The Organisation for Economic Co-operation and Development (OECD) proposed a Common Reporting Standard (CRS) for the Automatic Exchange of Information (AEOI) that will see a significant increase in the customer due diligence and reporting obligations of financial institutions across the world.
The CRS will be effective from January 2016 for more than 50 ‘early adopter’ countries, including Cyprus. Financial institutions based in a country that adopts the CRS will, subject to the enactment of enabling legislation, be compelled to implement new requirements on customer on-boarding, pre-existing customer due diligence, entity and product classification, governance and reporting.
The OECD CRS is a big step towards a globally coordinated approach to disclosure of income earned by individuals and organizations. As a measure to counter tax evasion, it builds upon other information sharing legislation, such as FATCA (the US Foreign Account Tax Compliance Act) and the European Union (EU) Savings Directive.
A major increase in reporting requirements
These initiatives involve governments obtaining information from their financial institutions and exchanging data automatically with other nations. Financial institutions (and other investment entities) will have significant additional reporting responsibilities, in order to disclose details of their account holders, with potential penalties for those unable or unwilling to comply fully. As well as reviewing their existing customer base, they also have to introduce new client on-boarding procedures to identify reportable accounts.
Collecting complex and varied information
Financial information to be reported includes interest, dividends, account balance, income from certain insurance products and sales proceeds from financial assets. In gathering data, residency or tax residency within a particular country is the decisive factor – not citizenship.
The CRS relies heavily on local anti-money laundering (AML) and Know Your Customer (KYC) requirements, and on self-certification by account holders, although it includes some documentation remediation. While the intention is to have a single global standard, requirements may vary across countries, making it more difficult for financial institutions to standardize their approaches.
A big impact on systems and culture
Financial institutions need to keep abreast of new regulations around the world, manage relationships with multiple tax authorities, and educate staff and clients on reporting requirements and account opening procedures. Above all, they should be sensitive to how their customers react to additional information requests. All these changes will have a huge impact upon their systems and processes, and will require enhanced controls.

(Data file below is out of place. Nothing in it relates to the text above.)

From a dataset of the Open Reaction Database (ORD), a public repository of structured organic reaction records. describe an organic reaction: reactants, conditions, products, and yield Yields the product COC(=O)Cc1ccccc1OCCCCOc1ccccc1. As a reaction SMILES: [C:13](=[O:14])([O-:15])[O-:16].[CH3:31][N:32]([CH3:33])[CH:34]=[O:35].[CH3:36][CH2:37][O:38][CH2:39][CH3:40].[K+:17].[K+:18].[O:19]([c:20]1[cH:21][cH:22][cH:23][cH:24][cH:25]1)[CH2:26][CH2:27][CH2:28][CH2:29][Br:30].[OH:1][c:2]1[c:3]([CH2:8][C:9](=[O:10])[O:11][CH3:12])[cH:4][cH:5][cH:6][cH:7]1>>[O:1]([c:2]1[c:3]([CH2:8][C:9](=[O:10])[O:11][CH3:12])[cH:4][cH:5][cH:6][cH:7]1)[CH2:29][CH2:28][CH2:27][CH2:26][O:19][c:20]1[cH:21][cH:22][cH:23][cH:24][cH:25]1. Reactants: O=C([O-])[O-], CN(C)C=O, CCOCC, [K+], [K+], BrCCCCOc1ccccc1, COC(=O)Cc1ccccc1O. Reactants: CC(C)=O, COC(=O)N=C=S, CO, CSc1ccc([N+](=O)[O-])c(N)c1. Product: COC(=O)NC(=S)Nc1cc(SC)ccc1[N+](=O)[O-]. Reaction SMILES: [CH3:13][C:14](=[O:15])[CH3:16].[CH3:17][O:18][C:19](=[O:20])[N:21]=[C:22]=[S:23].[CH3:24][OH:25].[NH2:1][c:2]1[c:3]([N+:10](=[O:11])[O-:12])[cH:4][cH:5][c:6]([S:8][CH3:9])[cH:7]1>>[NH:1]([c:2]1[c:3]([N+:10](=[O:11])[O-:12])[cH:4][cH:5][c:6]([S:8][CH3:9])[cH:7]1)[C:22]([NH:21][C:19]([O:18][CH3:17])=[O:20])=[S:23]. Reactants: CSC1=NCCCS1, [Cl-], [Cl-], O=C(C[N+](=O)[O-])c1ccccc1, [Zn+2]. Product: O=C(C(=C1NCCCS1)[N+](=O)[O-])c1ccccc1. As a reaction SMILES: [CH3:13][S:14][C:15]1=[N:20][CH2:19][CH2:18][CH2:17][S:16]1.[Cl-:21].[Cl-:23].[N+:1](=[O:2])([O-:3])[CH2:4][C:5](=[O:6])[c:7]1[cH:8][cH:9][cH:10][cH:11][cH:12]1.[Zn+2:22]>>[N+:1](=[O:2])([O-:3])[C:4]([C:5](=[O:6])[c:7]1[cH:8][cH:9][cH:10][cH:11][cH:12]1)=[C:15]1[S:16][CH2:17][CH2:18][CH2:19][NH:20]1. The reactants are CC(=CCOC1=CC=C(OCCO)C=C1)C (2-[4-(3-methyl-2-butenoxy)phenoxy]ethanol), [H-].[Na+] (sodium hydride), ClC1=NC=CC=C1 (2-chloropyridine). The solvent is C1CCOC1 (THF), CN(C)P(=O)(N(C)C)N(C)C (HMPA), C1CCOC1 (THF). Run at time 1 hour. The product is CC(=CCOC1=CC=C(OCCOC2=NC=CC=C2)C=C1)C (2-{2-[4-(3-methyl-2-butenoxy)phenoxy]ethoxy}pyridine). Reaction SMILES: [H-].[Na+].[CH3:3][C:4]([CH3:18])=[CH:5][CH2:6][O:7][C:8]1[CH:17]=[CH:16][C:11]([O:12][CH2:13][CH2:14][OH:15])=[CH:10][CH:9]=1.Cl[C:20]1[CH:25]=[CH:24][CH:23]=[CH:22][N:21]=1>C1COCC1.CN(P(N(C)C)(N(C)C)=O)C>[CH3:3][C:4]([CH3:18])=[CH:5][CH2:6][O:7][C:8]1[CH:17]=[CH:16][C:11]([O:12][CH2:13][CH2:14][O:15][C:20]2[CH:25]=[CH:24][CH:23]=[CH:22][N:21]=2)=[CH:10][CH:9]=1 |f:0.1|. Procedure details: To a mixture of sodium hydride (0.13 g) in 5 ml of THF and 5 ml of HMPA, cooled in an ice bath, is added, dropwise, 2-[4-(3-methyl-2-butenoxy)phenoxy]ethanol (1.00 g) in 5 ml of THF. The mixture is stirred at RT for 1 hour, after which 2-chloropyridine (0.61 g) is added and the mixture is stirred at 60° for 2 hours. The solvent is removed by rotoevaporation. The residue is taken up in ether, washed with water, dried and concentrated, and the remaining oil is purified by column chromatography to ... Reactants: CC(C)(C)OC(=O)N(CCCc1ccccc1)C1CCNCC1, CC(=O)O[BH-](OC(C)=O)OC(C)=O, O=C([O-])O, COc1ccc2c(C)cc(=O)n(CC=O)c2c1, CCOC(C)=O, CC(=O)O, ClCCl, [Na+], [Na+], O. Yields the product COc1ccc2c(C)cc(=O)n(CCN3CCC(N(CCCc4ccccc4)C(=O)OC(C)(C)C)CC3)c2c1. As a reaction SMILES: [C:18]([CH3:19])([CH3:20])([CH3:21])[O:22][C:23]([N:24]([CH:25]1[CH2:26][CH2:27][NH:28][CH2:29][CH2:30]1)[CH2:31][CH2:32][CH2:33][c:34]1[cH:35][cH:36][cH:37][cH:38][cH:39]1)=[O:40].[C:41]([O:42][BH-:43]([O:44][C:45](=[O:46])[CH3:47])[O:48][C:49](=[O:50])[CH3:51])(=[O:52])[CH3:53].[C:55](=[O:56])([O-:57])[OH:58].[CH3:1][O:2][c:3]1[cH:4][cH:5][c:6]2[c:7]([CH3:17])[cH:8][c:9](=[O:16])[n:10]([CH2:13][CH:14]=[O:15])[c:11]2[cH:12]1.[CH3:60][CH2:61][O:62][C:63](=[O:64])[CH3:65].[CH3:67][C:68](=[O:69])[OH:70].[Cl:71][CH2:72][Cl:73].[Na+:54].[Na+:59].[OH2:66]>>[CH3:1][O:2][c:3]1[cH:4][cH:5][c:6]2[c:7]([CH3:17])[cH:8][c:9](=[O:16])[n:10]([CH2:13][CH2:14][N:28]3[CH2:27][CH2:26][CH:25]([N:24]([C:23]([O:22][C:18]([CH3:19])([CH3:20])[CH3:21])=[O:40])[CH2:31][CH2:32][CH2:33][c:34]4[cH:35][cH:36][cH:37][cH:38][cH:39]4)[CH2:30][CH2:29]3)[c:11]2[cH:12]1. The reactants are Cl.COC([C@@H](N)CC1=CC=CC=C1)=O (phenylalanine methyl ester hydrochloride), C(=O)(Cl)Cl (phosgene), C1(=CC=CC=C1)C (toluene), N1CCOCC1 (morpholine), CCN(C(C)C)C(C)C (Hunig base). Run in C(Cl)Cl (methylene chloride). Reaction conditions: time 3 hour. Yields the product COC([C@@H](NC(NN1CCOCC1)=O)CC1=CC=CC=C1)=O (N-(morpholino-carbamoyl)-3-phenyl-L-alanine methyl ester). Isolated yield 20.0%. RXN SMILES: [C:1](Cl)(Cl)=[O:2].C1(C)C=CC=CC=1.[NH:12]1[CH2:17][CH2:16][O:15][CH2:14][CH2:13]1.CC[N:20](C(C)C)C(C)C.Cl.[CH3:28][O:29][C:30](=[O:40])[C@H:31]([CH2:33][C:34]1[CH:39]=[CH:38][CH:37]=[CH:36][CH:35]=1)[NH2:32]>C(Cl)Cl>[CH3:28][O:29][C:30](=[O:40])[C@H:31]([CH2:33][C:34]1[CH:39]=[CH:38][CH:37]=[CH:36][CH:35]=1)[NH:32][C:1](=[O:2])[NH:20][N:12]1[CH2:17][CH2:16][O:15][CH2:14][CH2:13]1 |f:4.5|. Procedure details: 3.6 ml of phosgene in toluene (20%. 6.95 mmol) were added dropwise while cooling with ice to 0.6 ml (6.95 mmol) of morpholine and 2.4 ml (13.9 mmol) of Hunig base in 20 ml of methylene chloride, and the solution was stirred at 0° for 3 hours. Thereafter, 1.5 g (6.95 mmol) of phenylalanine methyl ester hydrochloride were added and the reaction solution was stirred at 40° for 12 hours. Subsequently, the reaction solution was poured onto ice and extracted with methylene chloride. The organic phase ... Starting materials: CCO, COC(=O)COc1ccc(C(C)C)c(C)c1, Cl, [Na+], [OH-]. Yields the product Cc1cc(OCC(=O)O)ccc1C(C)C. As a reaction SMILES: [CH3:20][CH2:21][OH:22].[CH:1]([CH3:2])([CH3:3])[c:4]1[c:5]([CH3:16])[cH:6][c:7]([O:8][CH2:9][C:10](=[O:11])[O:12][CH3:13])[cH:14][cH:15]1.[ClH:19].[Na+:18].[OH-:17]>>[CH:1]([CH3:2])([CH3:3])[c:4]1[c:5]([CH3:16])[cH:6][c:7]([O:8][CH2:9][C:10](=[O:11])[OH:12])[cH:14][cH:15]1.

More than just an enhanced version of FATCA
Crucially, FATCA is much narrower in scope than the OECD Standard for automatic exchange of information (AEoI). Financial institutions that took a tactical approach to their FATCA solution, either by creating temporary manual processes or by excluding US persons, cannot now simply upgrade their FATCA systems. Instead, they may have to invest in flexible information technology (IT) architecture that can adapt to evolving regulations, and to new countries coming on board.
Ten key questions about your state of readiness for CRS
1. Have you defined the scope of the information that you need to capture?
2. Are you aware of appropriate AML/ KYC requirements?
3. Have you established reporting systems for reviewing your existing customer base and capturing the required information?
4. Have you introduced appropriate new client on-boarding procedures?
5. Can you assure data quality, reliability, accuracy and security?
6. Can you handle and translate information in different formats?
7. Do you have a plan for communicating details and implications of the new standards to both staff and customers?
8. Are you confident that you can manage relationships with multiple tax authorities and keep abreast of regulatory changes in relevant countries?
9. Do you have internal controls, system flags and reports to track changes in circumstance?
10. Do you have an established process for obtaining self-certification and communicating with account holders that they may be reported on to a tax authority?
KPMG can help you transition to the new standards
Tailored services from KPMG member firms include:
– impact assessment: providing a detailed analysis of the CRS’ and FATCA’s impact on your entities, customers/investors, suppliers, distributors, systems and governance
– impact assessment remediation: offering assistance when your organization has conducted an impact assessment that requires reevaluation; e.g. as a result of the change in the requirements following release of the final regulations, or to get the benefit of a second opinion on your situation and compliance plans
– target state design: helping design a response to address the different CRS and FATCA impacts on areas such as on-boarding processes, tax documentation and due diligence compliance, and client data management, to identify risks and opportunities for enhancement
– implementation: preparing for entity classification and documentation, project managing technology, process, and change governance. We also help with readiness assessment when a CRS or FATCA compliance program has already been designed
– monitor and sustain: evaluating the effectiveness of compliance programs and identifying opportunities to enhance efficiencies.
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